The authors focus on two research studies: the first on the early development of new firms in Minnesota, Pennsylvania, and Wisconsin, and the second on the process of deciding to start a firm and the factors that lead to a successful beginning for a firm. They address such topics as the characteristics of various growth trajectories, the impact of gender and ethnic identity on the entrepreneurial process, and implications for public policy and classical conceptions of market economies. Annotation c. by Book News, Inc., Portland, Or.
Entrepreneurship is an extremely important, but little understood, component of the U.S. economy. This book aids that understanding by exploring the challenges and outcomes of the start-up phases of new firms. This is the first detailed, large-scale, longitudinally-based analysis of the entrepreneurial process. Three representative samples of new firms and two representative samples of nascent entrepreneurs (those attempting to start new firms) are used to consider a variety of factors that affect successful completion of the major transitions in the life of new businesses: conception, birth, and early development (survival and growth). Surprisingly, a substantial minority of start-ups become operational new firms. Among the many lessons the authors learn are that although new firm growth appears to reflect many factors, initial size is of special consequence. Not only are many general insights for entrepreneurs revealed, but the authors also pay special attention to the involvement of women and minorities in entrepreneurship and suggest effective government policy for different stages in the entrepreneurial process.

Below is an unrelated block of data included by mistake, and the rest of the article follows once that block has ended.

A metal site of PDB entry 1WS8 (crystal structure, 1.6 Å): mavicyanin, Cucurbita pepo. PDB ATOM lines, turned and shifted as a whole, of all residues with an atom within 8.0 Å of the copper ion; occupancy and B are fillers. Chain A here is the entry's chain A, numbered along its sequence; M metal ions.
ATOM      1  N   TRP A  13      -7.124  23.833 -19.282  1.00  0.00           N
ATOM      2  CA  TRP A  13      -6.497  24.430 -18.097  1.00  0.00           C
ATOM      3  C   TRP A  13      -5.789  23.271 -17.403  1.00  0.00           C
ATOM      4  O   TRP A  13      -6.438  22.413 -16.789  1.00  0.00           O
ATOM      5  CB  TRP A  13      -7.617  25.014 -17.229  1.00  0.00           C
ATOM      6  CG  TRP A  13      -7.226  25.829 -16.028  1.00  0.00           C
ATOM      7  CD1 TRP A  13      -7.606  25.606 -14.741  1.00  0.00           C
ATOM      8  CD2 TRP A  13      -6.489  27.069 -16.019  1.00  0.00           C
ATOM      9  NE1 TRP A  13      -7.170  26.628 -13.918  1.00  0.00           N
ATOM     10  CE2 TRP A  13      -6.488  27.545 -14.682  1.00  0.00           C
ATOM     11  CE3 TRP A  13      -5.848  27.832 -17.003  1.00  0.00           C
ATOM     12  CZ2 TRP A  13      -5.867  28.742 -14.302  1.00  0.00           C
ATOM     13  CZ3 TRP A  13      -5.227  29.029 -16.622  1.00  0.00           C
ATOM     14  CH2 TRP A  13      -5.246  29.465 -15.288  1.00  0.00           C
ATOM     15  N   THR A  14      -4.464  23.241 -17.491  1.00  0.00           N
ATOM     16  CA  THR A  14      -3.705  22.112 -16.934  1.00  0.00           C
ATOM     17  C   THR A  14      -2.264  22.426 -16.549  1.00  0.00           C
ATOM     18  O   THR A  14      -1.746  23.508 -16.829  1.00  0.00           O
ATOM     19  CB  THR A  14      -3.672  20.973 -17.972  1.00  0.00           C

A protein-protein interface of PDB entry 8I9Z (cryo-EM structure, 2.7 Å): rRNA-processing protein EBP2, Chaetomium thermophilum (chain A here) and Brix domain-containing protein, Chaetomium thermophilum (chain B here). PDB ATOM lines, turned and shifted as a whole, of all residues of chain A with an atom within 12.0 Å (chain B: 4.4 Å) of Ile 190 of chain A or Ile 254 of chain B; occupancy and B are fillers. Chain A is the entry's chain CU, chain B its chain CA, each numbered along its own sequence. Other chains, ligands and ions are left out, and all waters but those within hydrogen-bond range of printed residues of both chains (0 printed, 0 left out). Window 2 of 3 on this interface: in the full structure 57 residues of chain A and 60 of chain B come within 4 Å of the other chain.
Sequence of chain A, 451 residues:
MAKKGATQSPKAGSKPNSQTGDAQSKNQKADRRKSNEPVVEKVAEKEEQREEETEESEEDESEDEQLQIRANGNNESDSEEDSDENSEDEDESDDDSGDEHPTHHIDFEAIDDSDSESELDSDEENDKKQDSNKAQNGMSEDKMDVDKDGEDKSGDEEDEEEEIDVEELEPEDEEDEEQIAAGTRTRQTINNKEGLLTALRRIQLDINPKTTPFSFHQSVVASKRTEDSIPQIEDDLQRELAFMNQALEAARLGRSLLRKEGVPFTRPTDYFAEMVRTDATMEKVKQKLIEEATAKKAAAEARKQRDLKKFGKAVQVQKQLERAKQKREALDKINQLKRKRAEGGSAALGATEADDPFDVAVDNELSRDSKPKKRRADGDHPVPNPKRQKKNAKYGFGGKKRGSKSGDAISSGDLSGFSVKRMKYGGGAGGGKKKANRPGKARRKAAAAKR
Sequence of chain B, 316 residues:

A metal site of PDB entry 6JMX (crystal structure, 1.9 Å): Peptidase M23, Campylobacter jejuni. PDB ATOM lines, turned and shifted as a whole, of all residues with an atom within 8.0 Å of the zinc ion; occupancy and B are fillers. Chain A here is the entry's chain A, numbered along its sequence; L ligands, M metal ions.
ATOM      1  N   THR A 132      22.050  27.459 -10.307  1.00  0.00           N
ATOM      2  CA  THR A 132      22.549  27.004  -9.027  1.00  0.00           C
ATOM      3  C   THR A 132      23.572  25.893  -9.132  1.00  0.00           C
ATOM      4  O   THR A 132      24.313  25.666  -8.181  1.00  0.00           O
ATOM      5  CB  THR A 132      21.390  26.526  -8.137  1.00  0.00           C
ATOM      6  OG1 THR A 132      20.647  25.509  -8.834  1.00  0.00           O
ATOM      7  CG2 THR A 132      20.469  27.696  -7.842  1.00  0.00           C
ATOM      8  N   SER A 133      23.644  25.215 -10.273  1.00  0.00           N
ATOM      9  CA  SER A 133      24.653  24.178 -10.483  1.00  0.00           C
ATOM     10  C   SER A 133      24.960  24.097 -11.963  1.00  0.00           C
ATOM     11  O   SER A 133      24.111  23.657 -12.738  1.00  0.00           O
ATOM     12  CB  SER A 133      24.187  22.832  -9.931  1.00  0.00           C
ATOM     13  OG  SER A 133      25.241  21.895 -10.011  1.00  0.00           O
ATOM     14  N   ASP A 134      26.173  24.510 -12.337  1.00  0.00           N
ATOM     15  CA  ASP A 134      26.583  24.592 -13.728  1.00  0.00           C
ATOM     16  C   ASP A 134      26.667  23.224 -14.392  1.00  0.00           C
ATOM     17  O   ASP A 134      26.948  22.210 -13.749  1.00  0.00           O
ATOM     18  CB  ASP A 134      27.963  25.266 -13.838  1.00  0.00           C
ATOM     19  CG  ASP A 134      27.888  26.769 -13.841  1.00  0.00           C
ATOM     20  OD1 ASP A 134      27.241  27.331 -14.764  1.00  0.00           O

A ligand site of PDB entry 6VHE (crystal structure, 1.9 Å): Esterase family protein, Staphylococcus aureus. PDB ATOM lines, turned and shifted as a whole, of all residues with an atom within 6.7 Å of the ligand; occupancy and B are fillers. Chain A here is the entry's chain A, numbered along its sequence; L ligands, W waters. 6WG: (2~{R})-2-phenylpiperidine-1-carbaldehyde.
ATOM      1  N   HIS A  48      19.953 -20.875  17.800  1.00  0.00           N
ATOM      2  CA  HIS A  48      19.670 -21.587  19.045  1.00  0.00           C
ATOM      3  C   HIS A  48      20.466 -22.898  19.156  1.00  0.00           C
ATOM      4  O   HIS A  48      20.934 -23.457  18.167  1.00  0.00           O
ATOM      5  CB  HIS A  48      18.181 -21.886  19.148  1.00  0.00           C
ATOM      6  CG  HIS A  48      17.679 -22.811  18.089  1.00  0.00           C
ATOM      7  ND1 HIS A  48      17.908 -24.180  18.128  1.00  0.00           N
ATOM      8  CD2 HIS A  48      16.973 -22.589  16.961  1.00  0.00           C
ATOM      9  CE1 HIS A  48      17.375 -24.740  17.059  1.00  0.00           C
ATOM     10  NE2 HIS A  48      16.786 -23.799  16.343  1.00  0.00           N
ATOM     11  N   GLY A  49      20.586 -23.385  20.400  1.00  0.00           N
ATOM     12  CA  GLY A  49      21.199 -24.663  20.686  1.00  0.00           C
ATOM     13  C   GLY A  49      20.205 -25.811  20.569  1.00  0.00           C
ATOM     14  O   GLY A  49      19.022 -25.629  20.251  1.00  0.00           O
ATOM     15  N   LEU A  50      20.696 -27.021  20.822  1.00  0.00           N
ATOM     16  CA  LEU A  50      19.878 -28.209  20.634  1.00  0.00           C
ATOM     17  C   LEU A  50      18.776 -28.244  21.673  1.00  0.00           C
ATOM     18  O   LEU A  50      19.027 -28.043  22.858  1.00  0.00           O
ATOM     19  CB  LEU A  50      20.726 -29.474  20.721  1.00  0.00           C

|Product dimensions:||6.00(w) x 9.00(h) x 0.75(d)|